Background: Sickle cell disease (SCD) patients experience ischemic events resulting from vaso-occlusion of both macro-and microcirculation. A risk factor associated with increased morbidity and mortality is leukocytosis in the absence of infection. This study investigated the role of leukocytes in the pathogenesis of acute sickle cell crisis.
Procedure: Children were enrolled at two tertiary care centers in three groups: hemoglobin SS (Hb SS) patients admitted to hospital with an acute crisis, non-crisis or steady state SS patients, and sickle cell screen negative, racematched controls. Flow cytometry measured cell surface expression of adhesion molecules.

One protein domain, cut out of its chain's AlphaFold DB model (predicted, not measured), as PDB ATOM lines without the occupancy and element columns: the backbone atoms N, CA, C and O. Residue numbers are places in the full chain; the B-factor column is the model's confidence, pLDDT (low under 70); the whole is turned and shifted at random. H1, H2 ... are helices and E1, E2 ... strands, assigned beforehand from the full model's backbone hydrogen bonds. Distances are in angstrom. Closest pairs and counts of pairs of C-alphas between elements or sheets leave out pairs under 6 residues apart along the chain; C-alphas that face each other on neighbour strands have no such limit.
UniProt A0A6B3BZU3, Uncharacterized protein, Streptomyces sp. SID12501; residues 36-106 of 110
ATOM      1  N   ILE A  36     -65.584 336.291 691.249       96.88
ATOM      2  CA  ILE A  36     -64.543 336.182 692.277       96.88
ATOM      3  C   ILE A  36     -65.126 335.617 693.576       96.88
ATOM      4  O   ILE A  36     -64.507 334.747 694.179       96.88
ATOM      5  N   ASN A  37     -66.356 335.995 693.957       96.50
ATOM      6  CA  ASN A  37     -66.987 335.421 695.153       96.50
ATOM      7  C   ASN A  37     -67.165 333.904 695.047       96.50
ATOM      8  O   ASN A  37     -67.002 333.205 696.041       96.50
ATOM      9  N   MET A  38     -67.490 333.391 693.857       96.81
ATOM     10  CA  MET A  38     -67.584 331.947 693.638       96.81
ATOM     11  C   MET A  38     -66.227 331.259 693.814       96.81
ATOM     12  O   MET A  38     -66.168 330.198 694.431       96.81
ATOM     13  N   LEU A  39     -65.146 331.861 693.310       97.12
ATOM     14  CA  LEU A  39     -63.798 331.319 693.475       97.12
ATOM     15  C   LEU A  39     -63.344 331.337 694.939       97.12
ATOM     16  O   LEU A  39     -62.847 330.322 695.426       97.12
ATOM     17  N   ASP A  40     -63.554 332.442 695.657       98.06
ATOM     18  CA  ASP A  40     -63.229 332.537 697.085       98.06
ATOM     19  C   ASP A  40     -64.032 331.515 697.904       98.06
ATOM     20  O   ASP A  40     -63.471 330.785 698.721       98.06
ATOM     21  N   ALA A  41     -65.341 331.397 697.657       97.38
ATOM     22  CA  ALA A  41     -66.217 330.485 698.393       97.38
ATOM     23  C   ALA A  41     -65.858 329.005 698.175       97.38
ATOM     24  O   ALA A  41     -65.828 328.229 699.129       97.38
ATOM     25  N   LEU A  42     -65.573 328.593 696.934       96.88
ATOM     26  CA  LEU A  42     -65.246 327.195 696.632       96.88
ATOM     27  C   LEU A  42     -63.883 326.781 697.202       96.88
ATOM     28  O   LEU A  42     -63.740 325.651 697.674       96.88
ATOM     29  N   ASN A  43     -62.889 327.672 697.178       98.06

Results: 28 Hb SS and 10 control patients were enrolled. Elevated white blood and platelet counts were observed for the crisis children (P<0.01) compared to healthy control children. There was a significant increase in the expression of adhesion molecules on neutrophils and monocytes (CD11, CD 18 and CD-62L) in children in steady state (P<0.05) compared to crisis, and healthy children. 71% of crisis children were receiving non-steroidal anti-inflammatory drugs (NSAIDs) or hydroxycarbamide, whereas none of the patients in steady state were receiving these drugs.
Conclusion: Further investigation is needed to explain these findings, but is likely due to the use of NSAIDs and hydroxycarbamide in our crisis patients.